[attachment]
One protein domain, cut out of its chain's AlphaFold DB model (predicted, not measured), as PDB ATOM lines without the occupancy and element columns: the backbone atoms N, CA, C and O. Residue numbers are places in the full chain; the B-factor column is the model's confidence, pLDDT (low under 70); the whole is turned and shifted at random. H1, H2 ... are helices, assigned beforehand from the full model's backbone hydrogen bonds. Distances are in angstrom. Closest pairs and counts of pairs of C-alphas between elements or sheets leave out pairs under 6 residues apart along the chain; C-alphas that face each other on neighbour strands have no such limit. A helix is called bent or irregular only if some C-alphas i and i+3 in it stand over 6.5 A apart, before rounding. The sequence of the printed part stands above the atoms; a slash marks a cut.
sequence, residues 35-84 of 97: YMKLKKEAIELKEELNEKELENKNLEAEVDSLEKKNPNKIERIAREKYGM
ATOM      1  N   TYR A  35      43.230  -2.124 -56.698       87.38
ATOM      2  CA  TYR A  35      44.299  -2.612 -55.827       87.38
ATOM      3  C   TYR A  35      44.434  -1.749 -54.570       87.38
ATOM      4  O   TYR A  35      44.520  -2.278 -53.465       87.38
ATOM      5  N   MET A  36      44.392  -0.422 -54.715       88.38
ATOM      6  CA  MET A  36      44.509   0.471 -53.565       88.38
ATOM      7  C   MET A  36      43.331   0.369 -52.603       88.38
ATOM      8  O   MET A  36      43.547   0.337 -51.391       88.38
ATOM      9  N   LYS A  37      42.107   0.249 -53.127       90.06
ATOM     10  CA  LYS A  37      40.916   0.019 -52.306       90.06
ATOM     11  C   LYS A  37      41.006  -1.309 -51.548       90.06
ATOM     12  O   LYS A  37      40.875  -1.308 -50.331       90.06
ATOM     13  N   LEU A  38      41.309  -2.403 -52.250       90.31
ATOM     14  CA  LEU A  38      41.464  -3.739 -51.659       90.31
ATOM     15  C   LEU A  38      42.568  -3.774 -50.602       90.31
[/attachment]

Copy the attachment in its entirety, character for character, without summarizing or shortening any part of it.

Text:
One protein domain, cut out of its chain's AlphaFold DB model (predicted, not measured), as PDB ATOM lines without the occupancy and element columns: the backbone atoms N, CA, C and O. Residue numbers are places in the full chain; the B-factor column is the model's confidence, pLDDT (low under 70); the whole is turned and shifted at random. H1, H2 ... are helices, assigned beforehand from the full model's backbone hydrogen bonds. Distances are in angstrom. Closest pairs and counts of pairs of C-alphas between elements or sheets leave out pairs under 6 residues apart along the chain; C-alphas that face each other on neighbour strands have no such limit. A helix is called bent or irregular only if some C-alphas i and i+3 in it stand over 6.5 A apart, before rounding. The sequence of the printed part stands above the atoms; a slash marks a cut.
sequence, residues 35-84 of 97: YMKLKKEAIELKEELNEKELENKNLEAEVDSLEKKNPNKIERIAREKYGM
ATOM      1  N   TYR A  35      43.230  -2.124 -56.698       87.38
ATOM      2  CA  TYR A  35      44.299  -2.612 -55.827       87.38
ATOM      3  C   TYR A  35      44.434  -1.749 -54.570       87.38
ATOM      4  O   TYR A  35      44.520  -2.278 -53.465       87.38
ATOM      5  N   MET A  36      44.392  -0.422 -54.715       88.38
ATOM      6  CA  MET A  36      44.509   0.471 -53.565       88.38
ATOM      7  C   MET A  36      43.331   0.369 -52.603       88.38
ATOM      8  O   MET A  36      43.547   0.337 -51.391       88.38
ATOM      9  N   LYS A  37      42.107   0.249 -53.127       90.06
ATOM     10  CA  LYS A  37      40.916   0.019 -52.306       90.06
ATOM     11  C   LYS A  37      41.006  -1.309 -51.548       90.06
ATOM     12  O   LYS A  37      40.875  -1.308 -50.331       90.06
ATOM     13  N   LEU A  38      41.309  -2.403 -52.250       90.31
ATOM     14  CA  LEU A  38      41.464  -3.739 -51.659       90.31
ATOM     15  C   LEU A  38      42.568  -3.774 -50.602       90.31